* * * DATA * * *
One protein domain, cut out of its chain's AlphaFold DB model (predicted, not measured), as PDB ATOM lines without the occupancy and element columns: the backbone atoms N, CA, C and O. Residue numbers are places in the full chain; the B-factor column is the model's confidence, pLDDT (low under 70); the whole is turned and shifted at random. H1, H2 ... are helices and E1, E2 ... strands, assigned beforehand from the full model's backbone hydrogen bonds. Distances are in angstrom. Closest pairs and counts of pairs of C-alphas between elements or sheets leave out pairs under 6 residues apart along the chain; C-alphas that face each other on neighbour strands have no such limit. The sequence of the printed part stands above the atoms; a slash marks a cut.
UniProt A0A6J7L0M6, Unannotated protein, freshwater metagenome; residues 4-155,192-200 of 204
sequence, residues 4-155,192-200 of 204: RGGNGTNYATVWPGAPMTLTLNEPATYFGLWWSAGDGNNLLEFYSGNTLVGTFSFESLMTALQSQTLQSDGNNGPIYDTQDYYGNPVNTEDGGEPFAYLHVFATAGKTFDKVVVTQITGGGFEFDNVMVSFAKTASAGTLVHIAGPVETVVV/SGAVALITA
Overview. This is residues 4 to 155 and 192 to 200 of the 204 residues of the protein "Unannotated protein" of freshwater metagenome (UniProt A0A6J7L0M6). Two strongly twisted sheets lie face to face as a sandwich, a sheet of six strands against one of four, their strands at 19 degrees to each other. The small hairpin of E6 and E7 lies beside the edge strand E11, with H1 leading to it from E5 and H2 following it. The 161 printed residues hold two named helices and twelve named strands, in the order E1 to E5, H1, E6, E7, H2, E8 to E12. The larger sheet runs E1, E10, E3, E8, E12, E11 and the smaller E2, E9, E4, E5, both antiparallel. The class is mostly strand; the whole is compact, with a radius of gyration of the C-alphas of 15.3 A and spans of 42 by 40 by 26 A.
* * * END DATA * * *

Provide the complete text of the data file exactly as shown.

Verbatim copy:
One protein domain, cut out of its chain's AlphaFold DB model (predicted, not measured), as PDB ATOM lines without the occupancy and element columns: the backbone atoms N, CA, C and O. Residue numbers are places in the full chain; the B-factor column is the model's confidence, pLDDT (low under 70); the whole is turned and shifted at random. H1, H2 ... are helices and E1, E2 ... strands, assigned beforehand from the full model's backbone hydrogen bonds. Distances are in angstrom. Closest pairs and counts of pairs of C-alphas between elements or sheets leave out pairs under 6 residues apart along the chain; C-alphas that face each other on neighbour strands have no such limit. The sequence of the printed part stands above the atoms; a slash marks a cut.
UniProt A0A6J7L0M6, Unannotated protein, freshwater metagenome; residues 4-155,192-200 of 204
sequence, residues 4-155,192-200 of 204: RGGNGTNYATVWPGAPMTLTLNEPATYFGLWWSAGDGNNLLEFYSGNTLVGTFSFESLMTALQSQTLQSDGNNGPIYDTQDYYGNPVNTEDGGEPFAYLHVFATAGKTFDKVVVTQITGGGFEFDNVMVSFAKTASAGTLVHIAGPVETVVV/SGAVALITA
Overview. This is residues 4 to 155 and 192 to 200 of the 204 residues of the protein "Unannotated protein" of freshwater metagenome (UniProt A0A6J7L0M6). Two strongly twisted sheets lie face to face as a sandwich, a sheet of six strands against one of four, their strands at 19 degrees to each other. The small hairpin of E6 and E7 lies beside the edge strand E11, with H1 leading to it from E5 and H2 following it. The 161 printed residues hold two named helices and twelve named strands, in the order E1 to E5, H1, E6, E7, H2, E8 to E12. The larger sheet runs E1, E10, E3, E8, E12, E11 and the smaller E2, E9, E4, E5, both antiparallel. The class is mostly strand; the whole is compact, with a radius of gyration of the C-alphas of 15.3 A and spans of 42 by 40 by 26 A.